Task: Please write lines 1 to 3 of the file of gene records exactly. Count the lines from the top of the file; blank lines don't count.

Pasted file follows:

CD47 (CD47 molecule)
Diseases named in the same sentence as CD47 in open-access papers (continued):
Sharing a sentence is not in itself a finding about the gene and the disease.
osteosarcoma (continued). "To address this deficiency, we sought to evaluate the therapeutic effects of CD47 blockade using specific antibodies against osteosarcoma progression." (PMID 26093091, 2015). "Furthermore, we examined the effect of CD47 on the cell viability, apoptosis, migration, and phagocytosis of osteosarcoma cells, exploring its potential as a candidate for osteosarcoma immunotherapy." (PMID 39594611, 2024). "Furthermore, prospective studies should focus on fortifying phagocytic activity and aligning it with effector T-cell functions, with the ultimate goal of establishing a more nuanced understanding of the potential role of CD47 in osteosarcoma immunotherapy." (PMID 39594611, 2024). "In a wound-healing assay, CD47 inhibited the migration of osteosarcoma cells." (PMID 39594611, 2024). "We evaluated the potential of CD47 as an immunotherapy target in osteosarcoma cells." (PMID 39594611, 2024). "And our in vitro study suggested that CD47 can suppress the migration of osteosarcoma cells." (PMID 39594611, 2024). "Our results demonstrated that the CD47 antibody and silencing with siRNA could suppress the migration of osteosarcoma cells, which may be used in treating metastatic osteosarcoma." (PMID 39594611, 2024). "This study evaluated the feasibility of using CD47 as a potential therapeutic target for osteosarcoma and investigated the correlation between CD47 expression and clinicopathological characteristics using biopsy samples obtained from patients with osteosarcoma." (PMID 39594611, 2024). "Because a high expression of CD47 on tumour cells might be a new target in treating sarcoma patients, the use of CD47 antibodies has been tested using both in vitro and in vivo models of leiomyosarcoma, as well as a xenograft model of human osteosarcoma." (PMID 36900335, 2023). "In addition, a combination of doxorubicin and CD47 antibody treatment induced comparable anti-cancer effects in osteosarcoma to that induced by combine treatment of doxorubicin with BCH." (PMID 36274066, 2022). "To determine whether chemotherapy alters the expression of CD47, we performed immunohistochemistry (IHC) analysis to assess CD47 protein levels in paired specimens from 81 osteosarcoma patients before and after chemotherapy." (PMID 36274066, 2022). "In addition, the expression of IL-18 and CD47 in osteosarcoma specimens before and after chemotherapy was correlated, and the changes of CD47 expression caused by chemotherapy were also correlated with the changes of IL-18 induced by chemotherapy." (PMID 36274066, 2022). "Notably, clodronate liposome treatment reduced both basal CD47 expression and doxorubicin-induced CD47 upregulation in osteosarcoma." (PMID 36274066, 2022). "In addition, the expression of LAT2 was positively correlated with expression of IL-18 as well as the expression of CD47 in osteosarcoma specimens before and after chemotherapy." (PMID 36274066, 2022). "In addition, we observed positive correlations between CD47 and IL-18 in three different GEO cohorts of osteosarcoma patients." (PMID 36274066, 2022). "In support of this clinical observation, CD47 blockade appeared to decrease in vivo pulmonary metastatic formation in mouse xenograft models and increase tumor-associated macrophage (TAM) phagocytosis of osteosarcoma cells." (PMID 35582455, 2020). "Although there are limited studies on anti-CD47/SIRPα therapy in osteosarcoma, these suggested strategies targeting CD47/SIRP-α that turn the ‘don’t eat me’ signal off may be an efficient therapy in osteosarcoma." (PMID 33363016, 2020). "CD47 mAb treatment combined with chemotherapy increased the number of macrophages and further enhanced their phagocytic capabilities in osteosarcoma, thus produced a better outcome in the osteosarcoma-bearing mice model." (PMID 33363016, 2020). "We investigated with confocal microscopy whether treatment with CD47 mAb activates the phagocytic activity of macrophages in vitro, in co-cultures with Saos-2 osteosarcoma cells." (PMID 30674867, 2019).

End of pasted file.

CD47 (CD47 molecule)
Diseases named in the same sentence as CD47 in open-access papers (continued):
Sharing a sentence is not in itself a finding about the gene and the disease.